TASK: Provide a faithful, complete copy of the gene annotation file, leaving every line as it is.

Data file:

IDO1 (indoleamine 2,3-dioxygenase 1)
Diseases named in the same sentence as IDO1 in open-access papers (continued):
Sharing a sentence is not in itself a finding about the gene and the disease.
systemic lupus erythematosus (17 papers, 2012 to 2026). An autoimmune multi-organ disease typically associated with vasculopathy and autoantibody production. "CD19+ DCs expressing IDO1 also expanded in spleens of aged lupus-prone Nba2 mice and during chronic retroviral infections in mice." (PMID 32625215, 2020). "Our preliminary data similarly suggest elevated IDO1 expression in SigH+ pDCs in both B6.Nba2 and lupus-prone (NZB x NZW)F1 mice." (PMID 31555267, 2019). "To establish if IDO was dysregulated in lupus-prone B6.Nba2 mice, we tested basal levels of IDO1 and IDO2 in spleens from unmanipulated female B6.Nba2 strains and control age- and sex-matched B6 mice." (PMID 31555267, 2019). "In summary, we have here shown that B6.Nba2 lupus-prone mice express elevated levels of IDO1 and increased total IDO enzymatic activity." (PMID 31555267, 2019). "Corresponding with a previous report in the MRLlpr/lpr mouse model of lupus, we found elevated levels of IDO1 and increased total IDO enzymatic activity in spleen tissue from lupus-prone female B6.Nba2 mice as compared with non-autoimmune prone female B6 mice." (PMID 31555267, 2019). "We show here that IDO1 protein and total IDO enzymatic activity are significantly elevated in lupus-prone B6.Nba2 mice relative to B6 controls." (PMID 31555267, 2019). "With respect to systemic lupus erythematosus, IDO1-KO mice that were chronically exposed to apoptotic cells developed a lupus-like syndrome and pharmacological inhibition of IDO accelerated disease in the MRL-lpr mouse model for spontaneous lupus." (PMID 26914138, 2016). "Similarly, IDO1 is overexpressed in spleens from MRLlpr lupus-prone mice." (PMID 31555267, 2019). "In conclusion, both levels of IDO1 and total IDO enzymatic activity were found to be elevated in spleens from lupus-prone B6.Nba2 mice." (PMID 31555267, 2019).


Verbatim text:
IDO1 (indoleamine 2,3-dioxygenase 1)
Diseases named in the same sentence as IDO1 in open-access papers (continued):
Sharing a sentence is not in itself a finding about the gene and the disease.
systemic lupus erythematosus (17 papers, 2012 to 2026). An autoimmune multi-organ disease typically associated with vasculopathy and autoantibody production. "CD19+ DCs expressing IDO1 also expanded in spleens of aged lupus-prone Nba2 mice and during chronic retroviral infections in mice." (PMID 32625215, 2020). "Our preliminary data similarly suggest elevated IDO1 expression in SigH+ pDCs in both B6.Nba2 and lupus-prone (NZB x NZW)F1 mice." (PMID 31555267, 2019). "To establish if IDO was dysregulated in lupus-prone B6.Nba2 mice, we tested basal levels of IDO1 and IDO2 in spleens from unmanipulated female B6.Nba2 strains and control age- and sex-matched B6 mice." (PMID 31555267, 2019). "In summary, we have here shown that B6.Nba2 lupus-prone mice express elevated levels of IDO1 and increased total IDO enzymatic activity." (PMID 31555267, 2019). "Corresponding with a previous report in the MRLlpr/lpr mouse model of lupus, we found elevated levels of IDO1 and increased total IDO enzymatic activity in spleen tissue from lupus-prone female B6.Nba2 mice as compared with non-autoimmune prone female B6 mice." (PMID 31555267, 2019). "We show here that IDO1 protein and total IDO enzymatic activity are significantly elevated in lupus-prone B6.Nba2 mice relative to B6 controls." (PMID 31555267, 2019). "With respect to systemic lupus erythematosus, IDO1-KO mice that were chronically exposed to apoptotic cells developed a lupus-like syndrome and pharmacological inhibition of IDO accelerated disease in the MRL-lpr mouse model for spontaneous lupus." (PMID 26914138, 2016). "Similarly, IDO1 is overexpressed in spleens from MRLlpr lupus-prone mice." (PMID 31555267, 2019). "In conclusion, both levels of IDO1 and total IDO enzymatic activity were found to be elevated in spleens from lupus-prone B6.Nba2 mice." (PMID 31555267, 2019).